Sunday, 5 January 2014
first appeared in Action Comics no 1, June 1938, the same issue as Superman;
dressed as a stage magician;
wove spells by speaking backwards;
died during a seance in Alan Moore's Swamp Thing no 50 in the mid-80's;
but leaves a daughter, Zatanna the Magician.
In Neil Gaiman's The Books Of Magic: The Invisible Labyrinth (New York, 1990), the Phantom Stranger shows Tim Hunter the past of magic. However, Zatara is presented not in a comic strip but in a full page illustration with dead rabbits falling from his top hat and with an elegaic poem printed down both sides of the page.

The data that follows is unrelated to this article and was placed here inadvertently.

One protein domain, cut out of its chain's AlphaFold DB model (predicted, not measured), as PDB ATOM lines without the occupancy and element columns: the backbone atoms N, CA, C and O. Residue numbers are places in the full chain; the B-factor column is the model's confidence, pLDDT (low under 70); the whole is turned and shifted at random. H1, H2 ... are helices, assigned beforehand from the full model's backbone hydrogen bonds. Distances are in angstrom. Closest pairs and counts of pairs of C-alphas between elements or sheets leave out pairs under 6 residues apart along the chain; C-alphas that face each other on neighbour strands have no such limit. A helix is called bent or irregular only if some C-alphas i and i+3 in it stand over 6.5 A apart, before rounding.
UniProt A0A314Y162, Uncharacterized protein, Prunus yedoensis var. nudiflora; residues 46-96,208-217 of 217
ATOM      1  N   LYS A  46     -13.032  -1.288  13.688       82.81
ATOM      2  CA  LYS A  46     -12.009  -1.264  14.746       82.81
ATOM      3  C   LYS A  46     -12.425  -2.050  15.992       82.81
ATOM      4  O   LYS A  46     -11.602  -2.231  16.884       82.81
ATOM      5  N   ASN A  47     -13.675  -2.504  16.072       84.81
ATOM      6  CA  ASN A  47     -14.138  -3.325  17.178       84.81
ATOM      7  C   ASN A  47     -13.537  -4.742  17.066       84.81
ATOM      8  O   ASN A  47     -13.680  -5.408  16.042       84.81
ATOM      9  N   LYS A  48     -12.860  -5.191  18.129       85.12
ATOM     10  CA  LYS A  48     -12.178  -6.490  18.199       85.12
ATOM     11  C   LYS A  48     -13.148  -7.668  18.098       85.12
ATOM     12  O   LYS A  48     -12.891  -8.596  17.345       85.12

Under electric light at night, I find the poem almost illegible. Zatara had found the center of the invisible labyrinth or perhaps it was only the entrance. Then when he does reach the center, he finds "...emptiness, the hollow place at the center of the maze." (p. 43)
He is conscious of theatrical success but also of dead animals that "...helped me fool them all." (ibid.) His magic tricks conceal his real magic.